I was in one parade in my life. I was in third grade, maybe fourth–I can’t remember if I had my pink glasses frames yet, and I can’t check because the only photos from the day are 500 miles from here, at my mom’s parents’ home in Marblehead, Massachusetts. Of course, I can see myself wanting to look completely glamorous and refusing to wear my glasses, too, even if it meant running into things…

It was the Fourth of July Marblehead Horribles Parade. The parade dates back to at least as far as 1887, according to the Boston Globe. A little bit of research suggests Horribles parades have taken place for years all along the North Shore in Massachusetts, and Beverly Farms, where my dad grew up, still holds its Horribles Parade at Pride’s Crossing. (It is occurring to me that I have some fantastic photos of Marblehead from an October 2007 trip, and it is not too late to post them. The “DEMOCRATS” and “REPUBLICANS” benches in front of Pride’s Crossing are priceless, and I recall seeing a little less bird poo on the former.)

Regardless, I dressed up as Nancy Kerrigan and roller-skated through the parade wearing a homemade medal, with my little cousin by my side on rollerblades as Bonnie Blair, and it is one of my happiest memories.

I did not watch the Fredericksburg Jaycees Christmas Parade until I was in high school. (It seems all the young ballerinas, gymnasts, baton twirlers, and beauty queens in Fredericksburg are in the parade, so no, I was never eligible to march in it.) My parents cited traffic and “nothing good to see” as reasons not to go, and they are only sort of right. Fortunately, I drive a little VW and had no problem parking a few blocks from Caroline Street in the five feet between a SUV bumper and the “no parking here to corner” sign, after the parade had started. I expect most people go because they know someone in the parade. But at 25 years of age, I still like living vicariously through the little kids in Santa hats, waving until long past when their arms get tired. I think it’s worth seeing. My only wish is that whoever strings the lights on the trees that line Caroline would put some TLC into their art to make for a better backdrop.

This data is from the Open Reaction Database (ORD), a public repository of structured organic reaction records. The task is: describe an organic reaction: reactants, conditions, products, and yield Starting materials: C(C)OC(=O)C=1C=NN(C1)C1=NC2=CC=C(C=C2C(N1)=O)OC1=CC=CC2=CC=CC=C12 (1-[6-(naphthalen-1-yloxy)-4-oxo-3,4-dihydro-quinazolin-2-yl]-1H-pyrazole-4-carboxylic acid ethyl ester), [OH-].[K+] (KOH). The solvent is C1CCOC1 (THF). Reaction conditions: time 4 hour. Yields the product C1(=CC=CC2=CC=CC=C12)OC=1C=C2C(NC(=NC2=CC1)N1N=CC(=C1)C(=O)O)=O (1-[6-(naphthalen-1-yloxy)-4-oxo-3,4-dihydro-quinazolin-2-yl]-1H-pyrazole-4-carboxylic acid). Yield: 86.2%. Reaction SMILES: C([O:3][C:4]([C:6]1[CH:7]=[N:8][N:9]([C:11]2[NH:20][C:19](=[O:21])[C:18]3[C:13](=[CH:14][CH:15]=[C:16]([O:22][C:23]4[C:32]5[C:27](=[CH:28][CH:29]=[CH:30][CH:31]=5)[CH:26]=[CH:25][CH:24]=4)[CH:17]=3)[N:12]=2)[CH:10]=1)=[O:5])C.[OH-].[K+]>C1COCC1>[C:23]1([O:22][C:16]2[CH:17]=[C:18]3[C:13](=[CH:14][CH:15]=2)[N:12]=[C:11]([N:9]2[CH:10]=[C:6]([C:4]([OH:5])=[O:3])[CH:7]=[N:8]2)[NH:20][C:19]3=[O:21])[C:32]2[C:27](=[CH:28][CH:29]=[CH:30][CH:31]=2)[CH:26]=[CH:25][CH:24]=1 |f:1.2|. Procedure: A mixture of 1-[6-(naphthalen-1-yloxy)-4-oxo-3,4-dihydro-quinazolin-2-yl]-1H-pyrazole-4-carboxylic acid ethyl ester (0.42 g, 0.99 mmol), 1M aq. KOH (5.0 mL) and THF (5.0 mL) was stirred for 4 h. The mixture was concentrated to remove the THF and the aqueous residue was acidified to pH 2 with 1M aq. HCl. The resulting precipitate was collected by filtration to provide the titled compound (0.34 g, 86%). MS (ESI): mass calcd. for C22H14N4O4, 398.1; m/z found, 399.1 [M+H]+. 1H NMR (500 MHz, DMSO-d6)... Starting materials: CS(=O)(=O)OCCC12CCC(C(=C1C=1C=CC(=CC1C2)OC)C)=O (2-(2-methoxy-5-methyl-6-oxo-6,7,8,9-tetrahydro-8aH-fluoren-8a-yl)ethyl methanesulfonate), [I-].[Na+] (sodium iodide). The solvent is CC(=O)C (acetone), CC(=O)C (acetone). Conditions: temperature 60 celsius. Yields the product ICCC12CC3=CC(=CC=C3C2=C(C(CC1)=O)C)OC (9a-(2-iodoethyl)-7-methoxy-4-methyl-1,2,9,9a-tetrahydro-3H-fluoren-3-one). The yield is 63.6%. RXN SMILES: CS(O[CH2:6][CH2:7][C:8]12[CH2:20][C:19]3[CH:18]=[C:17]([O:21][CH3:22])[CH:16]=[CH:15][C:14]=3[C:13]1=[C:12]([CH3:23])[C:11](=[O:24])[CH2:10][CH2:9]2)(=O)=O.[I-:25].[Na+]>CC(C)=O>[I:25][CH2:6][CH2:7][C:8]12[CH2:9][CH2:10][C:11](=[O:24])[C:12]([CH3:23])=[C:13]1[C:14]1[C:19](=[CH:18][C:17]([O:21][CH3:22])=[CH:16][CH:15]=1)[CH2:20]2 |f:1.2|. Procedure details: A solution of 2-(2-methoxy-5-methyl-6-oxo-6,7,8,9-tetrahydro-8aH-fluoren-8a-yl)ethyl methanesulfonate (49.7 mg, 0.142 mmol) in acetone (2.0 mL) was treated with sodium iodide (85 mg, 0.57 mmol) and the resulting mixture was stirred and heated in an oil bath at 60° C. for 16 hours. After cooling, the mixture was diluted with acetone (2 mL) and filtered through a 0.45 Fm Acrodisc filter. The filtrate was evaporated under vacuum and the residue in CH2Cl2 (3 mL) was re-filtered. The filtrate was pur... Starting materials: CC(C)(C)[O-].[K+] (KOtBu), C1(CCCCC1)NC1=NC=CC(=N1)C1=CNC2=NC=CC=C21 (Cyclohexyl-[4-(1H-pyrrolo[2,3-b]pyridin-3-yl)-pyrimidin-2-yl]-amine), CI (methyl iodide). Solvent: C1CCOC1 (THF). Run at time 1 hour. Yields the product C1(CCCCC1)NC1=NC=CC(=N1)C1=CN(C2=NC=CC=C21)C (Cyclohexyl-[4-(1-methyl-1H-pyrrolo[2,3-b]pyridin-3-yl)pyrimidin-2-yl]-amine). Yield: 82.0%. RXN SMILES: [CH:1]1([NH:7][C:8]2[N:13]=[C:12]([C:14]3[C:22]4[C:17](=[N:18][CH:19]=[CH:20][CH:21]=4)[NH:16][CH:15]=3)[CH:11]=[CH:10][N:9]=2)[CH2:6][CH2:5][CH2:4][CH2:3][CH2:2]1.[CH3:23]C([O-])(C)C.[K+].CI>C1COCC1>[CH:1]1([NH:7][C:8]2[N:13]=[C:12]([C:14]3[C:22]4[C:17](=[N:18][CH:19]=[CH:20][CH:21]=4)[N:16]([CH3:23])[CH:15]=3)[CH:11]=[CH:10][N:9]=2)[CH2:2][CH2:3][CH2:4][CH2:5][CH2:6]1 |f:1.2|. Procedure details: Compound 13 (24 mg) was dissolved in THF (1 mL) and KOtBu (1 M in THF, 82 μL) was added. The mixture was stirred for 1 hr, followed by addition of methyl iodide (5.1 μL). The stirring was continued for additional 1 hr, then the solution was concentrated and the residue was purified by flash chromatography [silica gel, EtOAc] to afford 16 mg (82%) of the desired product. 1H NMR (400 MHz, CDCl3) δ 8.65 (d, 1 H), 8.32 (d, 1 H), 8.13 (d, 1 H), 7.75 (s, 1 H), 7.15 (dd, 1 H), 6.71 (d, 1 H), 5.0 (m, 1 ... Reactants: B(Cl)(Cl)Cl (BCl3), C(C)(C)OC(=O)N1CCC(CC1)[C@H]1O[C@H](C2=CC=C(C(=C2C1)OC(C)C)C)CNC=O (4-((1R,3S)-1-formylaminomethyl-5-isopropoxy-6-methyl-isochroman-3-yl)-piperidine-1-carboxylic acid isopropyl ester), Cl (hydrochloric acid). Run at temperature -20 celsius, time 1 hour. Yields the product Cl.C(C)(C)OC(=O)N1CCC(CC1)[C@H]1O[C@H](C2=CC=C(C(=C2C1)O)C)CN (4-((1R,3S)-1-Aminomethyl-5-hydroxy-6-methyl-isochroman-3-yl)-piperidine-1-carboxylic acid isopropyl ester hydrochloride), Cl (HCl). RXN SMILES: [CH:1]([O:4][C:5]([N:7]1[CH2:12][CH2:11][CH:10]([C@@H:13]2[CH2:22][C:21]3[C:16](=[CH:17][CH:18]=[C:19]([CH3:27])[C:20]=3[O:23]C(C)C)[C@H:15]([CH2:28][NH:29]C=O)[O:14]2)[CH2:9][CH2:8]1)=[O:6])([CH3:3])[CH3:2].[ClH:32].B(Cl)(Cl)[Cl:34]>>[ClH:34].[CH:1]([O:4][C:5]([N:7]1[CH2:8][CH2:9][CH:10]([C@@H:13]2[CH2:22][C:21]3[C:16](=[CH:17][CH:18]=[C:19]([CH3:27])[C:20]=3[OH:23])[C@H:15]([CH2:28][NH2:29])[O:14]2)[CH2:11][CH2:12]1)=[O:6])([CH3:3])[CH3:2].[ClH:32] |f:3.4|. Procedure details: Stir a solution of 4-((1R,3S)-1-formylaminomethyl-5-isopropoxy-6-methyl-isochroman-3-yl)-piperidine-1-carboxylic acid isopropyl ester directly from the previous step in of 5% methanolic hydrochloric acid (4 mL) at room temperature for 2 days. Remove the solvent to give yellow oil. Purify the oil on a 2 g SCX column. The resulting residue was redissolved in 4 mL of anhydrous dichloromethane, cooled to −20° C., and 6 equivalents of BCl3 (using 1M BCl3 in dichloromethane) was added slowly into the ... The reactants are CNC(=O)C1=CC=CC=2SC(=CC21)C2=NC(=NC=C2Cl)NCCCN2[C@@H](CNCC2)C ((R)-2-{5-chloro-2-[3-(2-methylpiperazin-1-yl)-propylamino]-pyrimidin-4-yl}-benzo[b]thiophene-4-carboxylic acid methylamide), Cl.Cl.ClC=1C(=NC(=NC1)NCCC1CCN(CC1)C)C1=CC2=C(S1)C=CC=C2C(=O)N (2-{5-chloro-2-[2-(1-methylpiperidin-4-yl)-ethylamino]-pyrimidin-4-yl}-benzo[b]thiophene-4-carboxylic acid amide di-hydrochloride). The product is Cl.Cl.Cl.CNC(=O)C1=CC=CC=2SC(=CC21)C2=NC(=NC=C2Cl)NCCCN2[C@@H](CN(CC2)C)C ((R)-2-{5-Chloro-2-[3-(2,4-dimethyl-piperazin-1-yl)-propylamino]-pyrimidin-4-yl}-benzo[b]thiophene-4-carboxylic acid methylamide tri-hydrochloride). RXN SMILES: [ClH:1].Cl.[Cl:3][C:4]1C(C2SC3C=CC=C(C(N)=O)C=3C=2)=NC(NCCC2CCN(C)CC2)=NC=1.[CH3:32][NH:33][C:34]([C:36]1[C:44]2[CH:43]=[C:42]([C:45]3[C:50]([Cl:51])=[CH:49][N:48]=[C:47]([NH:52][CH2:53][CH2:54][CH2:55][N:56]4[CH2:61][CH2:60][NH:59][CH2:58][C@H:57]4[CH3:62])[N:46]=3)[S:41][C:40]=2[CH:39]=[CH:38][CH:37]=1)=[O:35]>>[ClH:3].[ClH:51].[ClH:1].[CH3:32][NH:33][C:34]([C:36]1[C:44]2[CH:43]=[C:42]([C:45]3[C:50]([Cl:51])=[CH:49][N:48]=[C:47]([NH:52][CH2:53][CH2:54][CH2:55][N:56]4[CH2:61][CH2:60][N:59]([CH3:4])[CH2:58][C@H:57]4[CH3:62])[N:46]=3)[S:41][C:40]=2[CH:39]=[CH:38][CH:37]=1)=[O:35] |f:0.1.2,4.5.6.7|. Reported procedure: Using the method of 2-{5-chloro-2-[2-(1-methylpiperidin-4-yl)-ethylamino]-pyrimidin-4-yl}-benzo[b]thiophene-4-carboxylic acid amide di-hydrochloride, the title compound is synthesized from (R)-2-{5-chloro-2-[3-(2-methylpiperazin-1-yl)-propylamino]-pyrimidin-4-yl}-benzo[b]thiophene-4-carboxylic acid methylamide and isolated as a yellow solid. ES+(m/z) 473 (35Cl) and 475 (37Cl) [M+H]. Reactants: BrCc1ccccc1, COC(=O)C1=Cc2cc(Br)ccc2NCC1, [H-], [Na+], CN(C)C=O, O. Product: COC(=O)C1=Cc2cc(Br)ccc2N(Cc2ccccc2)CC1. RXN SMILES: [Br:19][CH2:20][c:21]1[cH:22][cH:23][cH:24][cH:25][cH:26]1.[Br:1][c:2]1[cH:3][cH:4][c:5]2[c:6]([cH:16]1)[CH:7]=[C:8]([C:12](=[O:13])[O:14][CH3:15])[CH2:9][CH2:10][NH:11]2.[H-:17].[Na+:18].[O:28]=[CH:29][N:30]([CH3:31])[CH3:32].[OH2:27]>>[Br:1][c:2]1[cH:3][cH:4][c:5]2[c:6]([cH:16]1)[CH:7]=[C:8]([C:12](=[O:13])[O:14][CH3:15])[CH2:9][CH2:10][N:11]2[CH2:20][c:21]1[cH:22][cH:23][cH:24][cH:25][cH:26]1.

After the parade, I brought my latest John Steinbeck read to Bistro Bethem, my favorite restaurant in Fredericksburg (I go back often). The chef makes his own sausage and pates (using pigs and ducks), and a lot of ingredients are listed with the local farm from which they were grown and sold. I can’t imagine a more enjoyable way to warm up after the parade than to sit at a window two-top while snow is falling, reading the author’s notes from East of Eden, eating a charcuterie platter, and sipping Jim-Jim, the Down Under Dog.

Between floats.

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This baton has fire on both ends.

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Sometimes I wondered about what certain entries bring to the parade…

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…but this is Fredericksburg, Virginia, after all!

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And it is a Christmas parade, not a non-denominational holiday parade, so there will be a Nativity scene.

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This was awesome–a guy in the SHS marching band had somehow wired his hair with twinkling red and green lights!

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I’m a sucker for things that glow in the dark. It took a lot of willpower to resist a glow necklace.

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The bar at La Petite Auberge. Lots of happy memories.

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